The levels of evidence, or grades, are usually constructed around the value of particular types of studies for drawing causal conclusions about what works. Thus, one typically finds that a strong level of evidence is drawn from a body of randomized controlled trials, the moderate level from well-designed studies that do not involve randomization, and the low level from the opinions of respected authorities, buttressed by theory or research that does not meet criteria for high or moderate ratings (see table 1). Levels of evidence also can be constructed around the value of particular types of studies for other goals, such as the reliability and validity of assessments.

    Practice guides also can be distinguished from systematic reviews or meta-analyses, such as the What Works Clearinghouse (WWC) intervention reviews or statistical meta-analyses, which employ statistical methods to summarize the results of studies obtained from a rule-based literature search. Authors of practice guides seldom conduct the types of systematic literature searches that are the backbone of a meta-analysis, although they take advantage of such work when it is already published. Instead, authors use their expertise to identify the most important research with respect to their recommendations, augmented by a search of recent publications to ensure that the research citations are up-to-date. Furthermore, the characterization of the quality and direction of the evidence underlying a recommendation in a practice guide relies less on a tight set of rules and statistical algorithms and more on the judgment of the authors than would be the case in a high-quality meta-analysis. Another distinction is that a practice guide, because it aims for a comprehensive and coherent approach, operates with more numerous and more contextualized statements of what works than does a typical meta-analysis.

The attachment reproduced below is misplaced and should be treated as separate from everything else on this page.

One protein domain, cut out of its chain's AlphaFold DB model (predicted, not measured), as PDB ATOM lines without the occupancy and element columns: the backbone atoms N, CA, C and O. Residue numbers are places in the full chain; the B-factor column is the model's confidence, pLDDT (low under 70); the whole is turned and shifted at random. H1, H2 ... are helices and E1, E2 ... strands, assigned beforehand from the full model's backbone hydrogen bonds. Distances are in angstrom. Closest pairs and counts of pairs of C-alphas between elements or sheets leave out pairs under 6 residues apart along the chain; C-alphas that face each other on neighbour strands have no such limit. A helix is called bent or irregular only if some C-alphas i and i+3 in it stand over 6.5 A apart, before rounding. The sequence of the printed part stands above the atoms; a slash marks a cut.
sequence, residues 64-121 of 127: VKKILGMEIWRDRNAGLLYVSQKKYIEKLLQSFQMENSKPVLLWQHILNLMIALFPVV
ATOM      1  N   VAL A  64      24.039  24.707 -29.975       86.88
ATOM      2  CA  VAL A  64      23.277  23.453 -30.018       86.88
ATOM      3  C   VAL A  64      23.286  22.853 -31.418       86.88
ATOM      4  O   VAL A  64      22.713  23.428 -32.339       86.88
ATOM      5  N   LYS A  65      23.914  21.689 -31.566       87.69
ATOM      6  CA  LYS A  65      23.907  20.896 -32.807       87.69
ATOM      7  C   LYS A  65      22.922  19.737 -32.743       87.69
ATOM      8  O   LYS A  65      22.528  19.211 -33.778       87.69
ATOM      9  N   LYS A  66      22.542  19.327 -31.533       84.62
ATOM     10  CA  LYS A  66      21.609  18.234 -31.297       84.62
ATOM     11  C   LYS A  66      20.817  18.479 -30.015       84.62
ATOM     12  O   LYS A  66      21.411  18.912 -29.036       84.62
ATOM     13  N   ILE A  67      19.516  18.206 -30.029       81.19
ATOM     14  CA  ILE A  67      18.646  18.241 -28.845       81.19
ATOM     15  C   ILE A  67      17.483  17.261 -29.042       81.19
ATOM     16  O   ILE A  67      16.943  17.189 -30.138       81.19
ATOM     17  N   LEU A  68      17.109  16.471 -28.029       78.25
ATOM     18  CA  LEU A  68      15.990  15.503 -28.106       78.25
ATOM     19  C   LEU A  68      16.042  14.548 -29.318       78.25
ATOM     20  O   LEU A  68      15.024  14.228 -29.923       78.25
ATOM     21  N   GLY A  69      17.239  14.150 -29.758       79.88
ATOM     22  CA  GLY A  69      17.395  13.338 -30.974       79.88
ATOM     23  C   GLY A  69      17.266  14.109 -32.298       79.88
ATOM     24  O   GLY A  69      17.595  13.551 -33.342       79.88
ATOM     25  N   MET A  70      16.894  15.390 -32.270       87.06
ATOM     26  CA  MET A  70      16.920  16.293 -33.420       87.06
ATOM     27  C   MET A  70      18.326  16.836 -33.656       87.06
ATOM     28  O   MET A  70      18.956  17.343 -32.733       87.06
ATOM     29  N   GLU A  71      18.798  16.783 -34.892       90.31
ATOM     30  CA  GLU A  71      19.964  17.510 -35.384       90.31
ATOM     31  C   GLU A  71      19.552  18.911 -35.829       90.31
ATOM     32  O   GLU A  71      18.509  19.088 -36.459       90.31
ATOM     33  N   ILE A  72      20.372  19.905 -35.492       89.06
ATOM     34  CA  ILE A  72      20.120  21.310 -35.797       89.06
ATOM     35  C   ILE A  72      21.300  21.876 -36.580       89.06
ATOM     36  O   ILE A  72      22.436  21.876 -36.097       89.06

Thus, practice guides sit somewhere between consensus reports and meta-analyses in the degree to which systematic processes are used for locating relevant research and characterizing its meaning. Practice guides are more like consensus panel reports than meta-analyses in the breadth and complexity of the topic that is addressed. Practice guides are different from both consensus reports and meta-analyses in providing advice at the level of specific action steps along a pathway that represents a more-or-less coherent and comprehensive approach to a multifaceted problem.